My website currently hosts my commercial voice-over demo, plus my events calendar, press kit, news updates, biography, and publications. Visitors can sign up for my VIP newsletter for new release details, giveaways, and a welcome gift. I use a service called BookFunnel to deliver my gift book in a format the reader prefers (EPUB, MOBI, PDF, etc.). I also use Canva to create properly sized graphics for social media posts.

Maintaining a presence across the main social media sites is a time-consuming process. It helps to focus on those sites that allow you to connect on a deeper level with potential readers and fellow writers. As sites evolve, you may find a former favorite site no longer suits your needs, so it’s best not to place all your proverbial social media eggs into one basket. Sign up for a variety of accounts and see which speaks to your personal interests and preferred communication method. But make sure you turn off notifications (or put away your phone) before you sit down to write, or you may find you spend your precious writing time interacting rather than creating your next piece of fiction.

Tell us about THE BRASS QUEEN. What inspired the novel, and how soon can we read it?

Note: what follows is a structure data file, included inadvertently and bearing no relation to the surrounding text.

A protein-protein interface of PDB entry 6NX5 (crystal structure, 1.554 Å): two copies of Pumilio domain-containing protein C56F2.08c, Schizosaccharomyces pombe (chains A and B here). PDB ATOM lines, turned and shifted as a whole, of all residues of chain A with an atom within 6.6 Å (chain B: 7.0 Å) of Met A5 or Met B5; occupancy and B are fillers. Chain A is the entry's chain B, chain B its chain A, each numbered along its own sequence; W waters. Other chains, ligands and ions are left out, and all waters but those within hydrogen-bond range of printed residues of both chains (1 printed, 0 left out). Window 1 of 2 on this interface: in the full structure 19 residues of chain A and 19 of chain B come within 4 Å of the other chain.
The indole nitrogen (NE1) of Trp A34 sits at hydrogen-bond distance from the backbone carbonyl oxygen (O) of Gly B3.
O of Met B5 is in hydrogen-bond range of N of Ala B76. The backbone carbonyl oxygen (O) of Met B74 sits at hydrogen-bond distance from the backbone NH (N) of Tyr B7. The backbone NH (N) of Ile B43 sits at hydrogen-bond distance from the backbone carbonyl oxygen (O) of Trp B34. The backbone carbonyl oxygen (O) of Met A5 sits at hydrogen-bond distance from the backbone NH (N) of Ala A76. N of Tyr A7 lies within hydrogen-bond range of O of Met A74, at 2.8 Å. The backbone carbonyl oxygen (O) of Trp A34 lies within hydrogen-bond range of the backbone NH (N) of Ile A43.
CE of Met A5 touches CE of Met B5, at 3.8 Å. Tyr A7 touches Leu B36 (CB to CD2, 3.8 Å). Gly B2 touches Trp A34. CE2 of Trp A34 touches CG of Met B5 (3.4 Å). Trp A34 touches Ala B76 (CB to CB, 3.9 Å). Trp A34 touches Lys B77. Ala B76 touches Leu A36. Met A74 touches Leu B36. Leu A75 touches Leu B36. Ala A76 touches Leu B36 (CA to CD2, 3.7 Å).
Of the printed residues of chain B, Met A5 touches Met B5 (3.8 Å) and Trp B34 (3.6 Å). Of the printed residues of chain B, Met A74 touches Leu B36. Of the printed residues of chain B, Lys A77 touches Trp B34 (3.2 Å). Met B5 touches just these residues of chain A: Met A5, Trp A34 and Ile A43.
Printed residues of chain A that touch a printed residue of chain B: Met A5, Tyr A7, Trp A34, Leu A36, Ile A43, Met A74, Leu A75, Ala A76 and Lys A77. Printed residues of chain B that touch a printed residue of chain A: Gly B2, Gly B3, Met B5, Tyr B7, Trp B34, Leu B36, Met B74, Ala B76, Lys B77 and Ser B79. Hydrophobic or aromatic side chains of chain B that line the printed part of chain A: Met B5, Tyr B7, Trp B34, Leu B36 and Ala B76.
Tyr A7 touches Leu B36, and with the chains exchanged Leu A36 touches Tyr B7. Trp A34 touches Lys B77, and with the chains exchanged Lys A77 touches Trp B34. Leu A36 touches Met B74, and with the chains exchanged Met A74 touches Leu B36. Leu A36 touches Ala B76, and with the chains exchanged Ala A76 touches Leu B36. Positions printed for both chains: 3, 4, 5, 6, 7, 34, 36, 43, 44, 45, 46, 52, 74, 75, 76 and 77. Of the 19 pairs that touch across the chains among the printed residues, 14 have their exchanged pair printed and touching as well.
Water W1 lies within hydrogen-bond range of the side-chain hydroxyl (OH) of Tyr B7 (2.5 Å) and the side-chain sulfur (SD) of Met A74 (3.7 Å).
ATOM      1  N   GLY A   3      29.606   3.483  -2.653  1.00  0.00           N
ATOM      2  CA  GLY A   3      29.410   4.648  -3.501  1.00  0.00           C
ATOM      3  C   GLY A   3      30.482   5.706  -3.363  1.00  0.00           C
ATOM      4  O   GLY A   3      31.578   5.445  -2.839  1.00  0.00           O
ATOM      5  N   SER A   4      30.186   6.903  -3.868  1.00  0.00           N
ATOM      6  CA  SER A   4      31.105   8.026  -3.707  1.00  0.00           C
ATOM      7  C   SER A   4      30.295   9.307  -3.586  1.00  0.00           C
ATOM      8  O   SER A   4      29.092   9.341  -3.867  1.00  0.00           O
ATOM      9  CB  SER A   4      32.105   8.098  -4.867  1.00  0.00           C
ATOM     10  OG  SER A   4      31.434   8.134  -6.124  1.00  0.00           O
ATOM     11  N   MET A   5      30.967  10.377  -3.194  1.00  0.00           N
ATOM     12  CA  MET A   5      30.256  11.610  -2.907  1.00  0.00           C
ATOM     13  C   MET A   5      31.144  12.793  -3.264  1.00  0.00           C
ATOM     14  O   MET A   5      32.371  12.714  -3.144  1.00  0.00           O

THE BRASS QUEEN was inspired by a minor character in The Invisible Man by H.G. Wells; a mysterious American tourist in an English pub draws a six-shooter and wings the invisible man. Upon reading this, I wondered, who is this U. S. interloper with the less-than-deadly aim? Thus began the adventures of J. F. Trusdale, an inept spy in an alternative world where nothing is exactly as it seems, starting with Trusdale himself.  As our story begins he (literally) runs into Constance Haltwhistle, the last in a line of blue-blooded rogues who runs an arms empire under her alias, the “Brass Queen.”

Intrigued? You’ll be able to follow the madcap adventures of Constance and Trusdale in 2020. Sign up for my newsletter for exclusive updates and sneak previews here.

Where else can we connect with you?

In addition to the places I’ve already mentioned, you can find me on Pinterest, Goodreads, and Amazon.

Thank you, Elizabeth.

To free the writer today, let’s apply Elizabeth’s author platform strategies. If you don’t have a website, start there. Get a social media account (or multiple accounts) and figure out what works for you. Or post on social media more consistently. But make sure your writing is still the priority.

Feel free to share your website and social media accounts in the comments below so we can all connect with one another.

And above all, keep writing!


A writer like you: Alison McBain

A writer like you: Alison McBain

5 FREE THE WRITER takeaways from Libbie Hawker's Take Off Your Pants

5 FREE THE WRITER takeaways from Libbie Hawker's Take Off Your Pants